INSURANCE: The Florida legislature approved a $416 million relief package for victims of Hurricane Idalia, including $181 million to harden homes against future hurricanes and $162 million in agricultural assistance to farmers, timber growers and the shellfishing industry. The bill also bans county and city governments from restricting new development for two years. (Orlando Senitnel)

In Politics & Business

LOUISIANA: The Fifth Circuit Court of Appeals in New Orleans has ordered the legislature to redraw congressional district lines by Jan. 15 to create a new majority-Black seat. It’s not clear if Gov. John Bel Edwards (D) will call a special session, or whether he’ll leave it to Gov.-elect Jeff Landry (R). (Associated Press)

VIRGINIA: Del. Don Scott (D) will serve as Speaker of the House when Democrats take over next year. Scott, who won the unanimous support of his fellow Democrats, will be the first Black House speaker in the chamber’s 400-year history. (Associated Press)

MORE: U.S. Rep. Abigail Spanberger (D) will run for governor in 2025, she said Monday. Richmond Mayor Levar Stoney (D) is likely to join the race. On the GOP side, Attorney General Jason Miyares (R) and Lt. Gov. Winsome Earle-Sears (R) are likely to run. (Associated Press)

WASHINGTON: Commissioner of Public Lands Hilary Franz (D) has ended her campaign for governor and will run instead for a seat in Congress, after U.S. Rep. Derek Kilmer (D) said he wouldn’t seek a new term next year. Franz was running far behind Attorney General Bob Ferguson (D) in the race to replace retiring Gov. Jay Inslee (D). (Seattle Times)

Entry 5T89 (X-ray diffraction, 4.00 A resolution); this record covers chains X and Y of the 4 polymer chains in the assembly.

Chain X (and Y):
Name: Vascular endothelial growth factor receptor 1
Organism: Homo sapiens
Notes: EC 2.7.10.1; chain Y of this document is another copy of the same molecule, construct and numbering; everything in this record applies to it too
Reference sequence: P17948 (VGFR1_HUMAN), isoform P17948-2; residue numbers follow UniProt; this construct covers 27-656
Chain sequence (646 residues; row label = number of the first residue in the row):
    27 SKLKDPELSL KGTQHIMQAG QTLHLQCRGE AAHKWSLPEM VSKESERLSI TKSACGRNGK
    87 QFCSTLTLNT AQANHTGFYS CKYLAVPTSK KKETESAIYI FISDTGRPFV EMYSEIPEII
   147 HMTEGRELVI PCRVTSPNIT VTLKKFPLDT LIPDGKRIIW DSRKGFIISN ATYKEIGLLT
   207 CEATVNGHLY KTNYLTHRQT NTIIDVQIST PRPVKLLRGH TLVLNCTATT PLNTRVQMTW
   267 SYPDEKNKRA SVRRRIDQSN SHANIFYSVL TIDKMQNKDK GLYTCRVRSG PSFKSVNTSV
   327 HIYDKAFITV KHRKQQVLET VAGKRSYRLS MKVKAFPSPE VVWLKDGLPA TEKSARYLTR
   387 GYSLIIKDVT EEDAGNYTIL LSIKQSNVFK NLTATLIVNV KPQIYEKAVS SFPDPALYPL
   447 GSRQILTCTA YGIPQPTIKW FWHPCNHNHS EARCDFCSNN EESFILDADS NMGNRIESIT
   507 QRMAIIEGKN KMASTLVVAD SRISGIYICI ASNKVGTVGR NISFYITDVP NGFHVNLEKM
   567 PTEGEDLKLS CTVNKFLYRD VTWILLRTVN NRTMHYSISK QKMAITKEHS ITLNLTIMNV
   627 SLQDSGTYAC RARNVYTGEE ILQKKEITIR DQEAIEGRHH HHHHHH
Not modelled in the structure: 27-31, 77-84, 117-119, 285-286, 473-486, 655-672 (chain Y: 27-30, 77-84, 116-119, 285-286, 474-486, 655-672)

By The Numbers

2080: The year when America’s population is expected to peak, at nearly 370 million people. That’s according to new Census Bureau projections that project further declines in birth rates. (Pluribus News)

$1 million: The cost of a lobbying campaign launched by the Business Council of New York in an effort to persuade Gov. Hochul not to sign legislation banning noncompete clauses. The legislature approved the measure five months ago. (New York Times)

Read our story on the effort to ban noncompete agreements, which began this year in Minnesota.

Off The Wall

New York Gov. Hochul has appointed Dr. Ruth Westheimer as the state’s Ambassador to Loneliness. The famed sex therapist will help develop new approaches to dealing with social isolation and the associated physical and mental health issues. (State of Politics)

NASA astronauts conducting a space walk earlier this month lost a $100,000 tool bag, which is now orbiting about 200 miles above Earth. The white satchel can be spotted from Earth using a decent pair of binoculars. (UPI)

Don’t you just hate it when you accidentally let go of your tools while floating in the void of space?

Quote of the Day

“I love the fact that the marketplace is open, but I think one of its biggest deficiencies is the fact it’s too open.”

Bill Sluben, president of The Data Heard, a company that tracks the cannabis market in New Mexico. In the year and a half since New Mexico legalized recreational pot, the number of pot shops has more than doubled, to about 600. (Albuquerque Journal)